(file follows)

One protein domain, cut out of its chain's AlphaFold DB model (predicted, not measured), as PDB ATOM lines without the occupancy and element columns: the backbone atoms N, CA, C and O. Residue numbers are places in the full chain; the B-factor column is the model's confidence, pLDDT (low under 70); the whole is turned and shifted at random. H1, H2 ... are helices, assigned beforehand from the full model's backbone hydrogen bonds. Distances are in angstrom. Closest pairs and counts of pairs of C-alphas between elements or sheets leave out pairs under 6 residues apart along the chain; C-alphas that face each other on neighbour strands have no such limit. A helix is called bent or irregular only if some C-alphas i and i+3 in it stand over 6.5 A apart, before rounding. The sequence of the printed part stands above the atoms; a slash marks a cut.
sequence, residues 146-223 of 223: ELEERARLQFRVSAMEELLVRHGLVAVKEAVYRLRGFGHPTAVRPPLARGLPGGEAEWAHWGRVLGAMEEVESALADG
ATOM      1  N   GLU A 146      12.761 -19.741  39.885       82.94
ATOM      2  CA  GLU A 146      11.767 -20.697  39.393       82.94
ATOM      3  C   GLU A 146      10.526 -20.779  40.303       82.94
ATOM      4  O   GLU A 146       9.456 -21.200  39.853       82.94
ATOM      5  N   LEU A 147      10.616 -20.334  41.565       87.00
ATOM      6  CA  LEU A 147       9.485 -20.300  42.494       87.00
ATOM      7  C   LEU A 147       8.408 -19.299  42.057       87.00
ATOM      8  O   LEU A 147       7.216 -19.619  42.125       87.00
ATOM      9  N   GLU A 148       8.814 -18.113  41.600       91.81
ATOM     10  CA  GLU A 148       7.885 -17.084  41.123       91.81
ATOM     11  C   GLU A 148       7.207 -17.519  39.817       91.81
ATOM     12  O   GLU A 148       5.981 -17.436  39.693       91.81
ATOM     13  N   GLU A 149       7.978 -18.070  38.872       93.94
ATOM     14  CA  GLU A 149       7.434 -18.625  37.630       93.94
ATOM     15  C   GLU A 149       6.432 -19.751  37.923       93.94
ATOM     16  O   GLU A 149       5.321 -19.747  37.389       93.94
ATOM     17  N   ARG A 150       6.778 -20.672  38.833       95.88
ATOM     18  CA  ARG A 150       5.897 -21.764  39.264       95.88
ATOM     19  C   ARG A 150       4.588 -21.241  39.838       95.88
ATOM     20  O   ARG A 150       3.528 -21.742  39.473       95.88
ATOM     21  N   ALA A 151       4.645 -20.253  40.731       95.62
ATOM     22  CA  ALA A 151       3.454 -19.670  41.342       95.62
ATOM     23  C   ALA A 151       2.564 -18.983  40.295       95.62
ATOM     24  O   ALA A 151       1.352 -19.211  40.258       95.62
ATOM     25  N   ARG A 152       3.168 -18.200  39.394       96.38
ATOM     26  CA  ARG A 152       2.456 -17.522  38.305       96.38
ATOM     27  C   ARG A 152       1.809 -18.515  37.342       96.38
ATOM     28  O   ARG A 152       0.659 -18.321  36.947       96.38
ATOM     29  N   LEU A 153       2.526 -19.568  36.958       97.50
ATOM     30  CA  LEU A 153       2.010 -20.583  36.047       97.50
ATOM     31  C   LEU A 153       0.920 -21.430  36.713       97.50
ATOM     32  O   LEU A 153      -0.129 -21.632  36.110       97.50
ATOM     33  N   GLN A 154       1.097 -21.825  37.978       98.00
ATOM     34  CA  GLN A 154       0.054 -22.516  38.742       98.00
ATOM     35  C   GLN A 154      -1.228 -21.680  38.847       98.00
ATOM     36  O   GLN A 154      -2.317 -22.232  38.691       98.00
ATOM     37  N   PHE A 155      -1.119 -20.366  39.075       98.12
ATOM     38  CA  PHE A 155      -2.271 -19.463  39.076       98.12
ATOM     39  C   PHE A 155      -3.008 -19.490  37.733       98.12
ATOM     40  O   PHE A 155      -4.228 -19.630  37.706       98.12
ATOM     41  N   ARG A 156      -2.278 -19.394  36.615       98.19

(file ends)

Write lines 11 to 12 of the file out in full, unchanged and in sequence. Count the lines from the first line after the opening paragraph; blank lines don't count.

ATOM     10  CA  GLU A 148       7.885 -17.084  41.123       91.81
ATOM     11  C   GLU A 148       7.207 -17.519  39.817       91.81